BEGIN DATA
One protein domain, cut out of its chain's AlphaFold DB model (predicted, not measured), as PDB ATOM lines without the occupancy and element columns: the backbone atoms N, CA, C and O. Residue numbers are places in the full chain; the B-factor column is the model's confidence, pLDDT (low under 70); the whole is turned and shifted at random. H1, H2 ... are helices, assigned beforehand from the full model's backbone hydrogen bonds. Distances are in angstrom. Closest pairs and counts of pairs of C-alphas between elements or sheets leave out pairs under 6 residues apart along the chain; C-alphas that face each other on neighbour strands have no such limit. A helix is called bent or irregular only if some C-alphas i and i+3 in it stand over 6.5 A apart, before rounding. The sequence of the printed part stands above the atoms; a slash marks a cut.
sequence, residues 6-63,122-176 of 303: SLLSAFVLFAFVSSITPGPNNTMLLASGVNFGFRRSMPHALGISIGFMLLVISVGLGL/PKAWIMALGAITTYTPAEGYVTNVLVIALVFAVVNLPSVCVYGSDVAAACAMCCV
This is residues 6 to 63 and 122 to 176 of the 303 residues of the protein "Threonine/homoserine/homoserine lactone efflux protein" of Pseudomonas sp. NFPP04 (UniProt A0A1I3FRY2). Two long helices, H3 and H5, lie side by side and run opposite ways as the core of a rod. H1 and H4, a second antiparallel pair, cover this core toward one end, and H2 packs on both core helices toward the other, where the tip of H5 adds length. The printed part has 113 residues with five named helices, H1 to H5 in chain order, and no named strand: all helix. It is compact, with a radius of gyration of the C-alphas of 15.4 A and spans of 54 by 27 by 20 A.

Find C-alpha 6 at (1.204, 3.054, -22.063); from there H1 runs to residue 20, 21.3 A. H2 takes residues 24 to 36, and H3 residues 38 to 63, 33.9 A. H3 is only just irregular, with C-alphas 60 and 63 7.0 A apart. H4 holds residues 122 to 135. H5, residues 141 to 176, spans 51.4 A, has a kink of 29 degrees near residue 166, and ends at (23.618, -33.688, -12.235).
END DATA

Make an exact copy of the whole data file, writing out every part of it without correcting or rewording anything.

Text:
One protein domain, cut out of its chain's AlphaFold DB model (predicted, not measured), as PDB ATOM lines without the occupancy and element columns: the backbone atoms N, CA, C and O. Residue numbers are places in the full chain; the B-factor column is the model's confidence, pLDDT (low under 70); the whole is turned and shifted at random. H1, H2 ... are helices, assigned beforehand from the full model's backbone hydrogen bonds. Distances are in angstrom. Closest pairs and counts of pairs of C-alphas between elements or sheets leave out pairs under 6 residues apart along the chain; C-alphas that face each other on neighbour strands have no such limit. A helix is called bent or irregular only if some C-alphas i and i+3 in it stand over 6.5 A apart, before rounding. The sequence of the printed part stands above the atoms; a slash marks a cut.
sequence, residues 6-63,122-176 of 303: SLLSAFVLFAFVSSITPGPNNTMLLASGVNFGFRRSMPHALGISIGFMLLVISVGLGL/PKAWIMALGAITTYTPAEGYVTNVLVIALVFAVVNLPSVCVYGSDVAAACAMCCV
This is residues 6 to 63 and 122 to 176 of the 303 residues of the protein "Threonine/homoserine/homoserine lactone efflux protein" of Pseudomonas sp. NFPP04 (UniProt A0A1I3FRY2). Two long helices, H3 and H5, lie side by side and run opposite ways as the core of a rod. H1 and H4, a second antiparallel pair, cover this core toward one end, and H2 packs on both core helices toward the other, where the tip of H5 adds length. The printed part has 113 residues with five named helices, H1 to H5 in chain order, and no named strand: all helix. It is compact, with a radius of gyration of the C-alphas of 15.4 A and spans of 54 by 27 by 20 A.

Find C-alpha 6 at (1.204, 3.054, -22.063); from there H1 runs to residue 20, 21.3 A. H2 takes residues 24 to 36, and H3 residues 38 to 63, 33.9 A. H3 is only just irregular, with C-alphas 60 and 63 7.0 A apart. H4 holds residues 122 to 135. H5, residues 141 to 176, spans 51.4 A, has a kink of 29 degrees near residue 166, and ends at (23.618, -33.688, -12.235).